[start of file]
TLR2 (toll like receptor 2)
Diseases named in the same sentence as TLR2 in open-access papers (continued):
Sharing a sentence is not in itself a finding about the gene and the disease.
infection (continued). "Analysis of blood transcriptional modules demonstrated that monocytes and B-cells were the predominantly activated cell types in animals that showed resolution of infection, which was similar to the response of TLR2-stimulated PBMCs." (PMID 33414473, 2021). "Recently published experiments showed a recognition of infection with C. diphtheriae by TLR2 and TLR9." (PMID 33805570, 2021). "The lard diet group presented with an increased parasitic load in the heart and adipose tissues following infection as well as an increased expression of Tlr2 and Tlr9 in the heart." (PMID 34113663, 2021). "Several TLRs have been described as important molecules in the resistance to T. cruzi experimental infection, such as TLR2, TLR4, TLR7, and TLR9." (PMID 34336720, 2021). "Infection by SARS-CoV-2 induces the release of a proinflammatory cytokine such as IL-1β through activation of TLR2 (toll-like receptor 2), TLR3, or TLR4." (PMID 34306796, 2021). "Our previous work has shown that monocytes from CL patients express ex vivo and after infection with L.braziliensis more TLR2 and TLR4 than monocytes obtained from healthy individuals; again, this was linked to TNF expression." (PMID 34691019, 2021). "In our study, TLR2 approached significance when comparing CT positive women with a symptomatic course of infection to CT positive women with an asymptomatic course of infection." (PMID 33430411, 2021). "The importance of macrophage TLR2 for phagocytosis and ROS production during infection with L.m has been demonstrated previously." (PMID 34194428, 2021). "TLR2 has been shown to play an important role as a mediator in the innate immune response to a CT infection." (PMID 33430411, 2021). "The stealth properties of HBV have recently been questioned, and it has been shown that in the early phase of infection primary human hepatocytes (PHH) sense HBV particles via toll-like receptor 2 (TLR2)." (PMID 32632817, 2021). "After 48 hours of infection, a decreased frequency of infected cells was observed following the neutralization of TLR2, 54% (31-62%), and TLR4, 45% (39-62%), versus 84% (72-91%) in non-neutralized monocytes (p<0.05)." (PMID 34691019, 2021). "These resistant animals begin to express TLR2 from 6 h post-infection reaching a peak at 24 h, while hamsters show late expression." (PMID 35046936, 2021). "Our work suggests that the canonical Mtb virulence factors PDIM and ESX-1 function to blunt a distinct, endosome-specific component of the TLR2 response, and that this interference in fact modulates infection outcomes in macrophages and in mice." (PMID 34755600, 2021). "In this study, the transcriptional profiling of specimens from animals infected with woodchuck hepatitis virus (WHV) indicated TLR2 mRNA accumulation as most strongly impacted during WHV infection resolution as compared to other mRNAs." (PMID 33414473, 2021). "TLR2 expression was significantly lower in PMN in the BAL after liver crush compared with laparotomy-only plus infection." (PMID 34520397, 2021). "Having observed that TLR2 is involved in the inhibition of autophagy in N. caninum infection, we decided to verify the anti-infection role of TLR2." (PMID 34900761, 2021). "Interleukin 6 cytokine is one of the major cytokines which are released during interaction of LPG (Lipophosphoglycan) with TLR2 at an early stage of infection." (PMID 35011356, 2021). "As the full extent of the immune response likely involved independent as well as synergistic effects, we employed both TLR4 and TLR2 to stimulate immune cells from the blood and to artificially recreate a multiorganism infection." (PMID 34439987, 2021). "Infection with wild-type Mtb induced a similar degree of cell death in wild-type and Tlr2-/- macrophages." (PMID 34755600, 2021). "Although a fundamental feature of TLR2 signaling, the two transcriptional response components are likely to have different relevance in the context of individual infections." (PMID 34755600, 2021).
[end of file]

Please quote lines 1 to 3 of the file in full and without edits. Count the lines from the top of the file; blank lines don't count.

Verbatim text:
TLR2 (toll like receptor 2)
Diseases named in the same sentence as TLR2 in open-access papers (continued):
Sharing a sentence is not in itself a finding about the gene and the disease.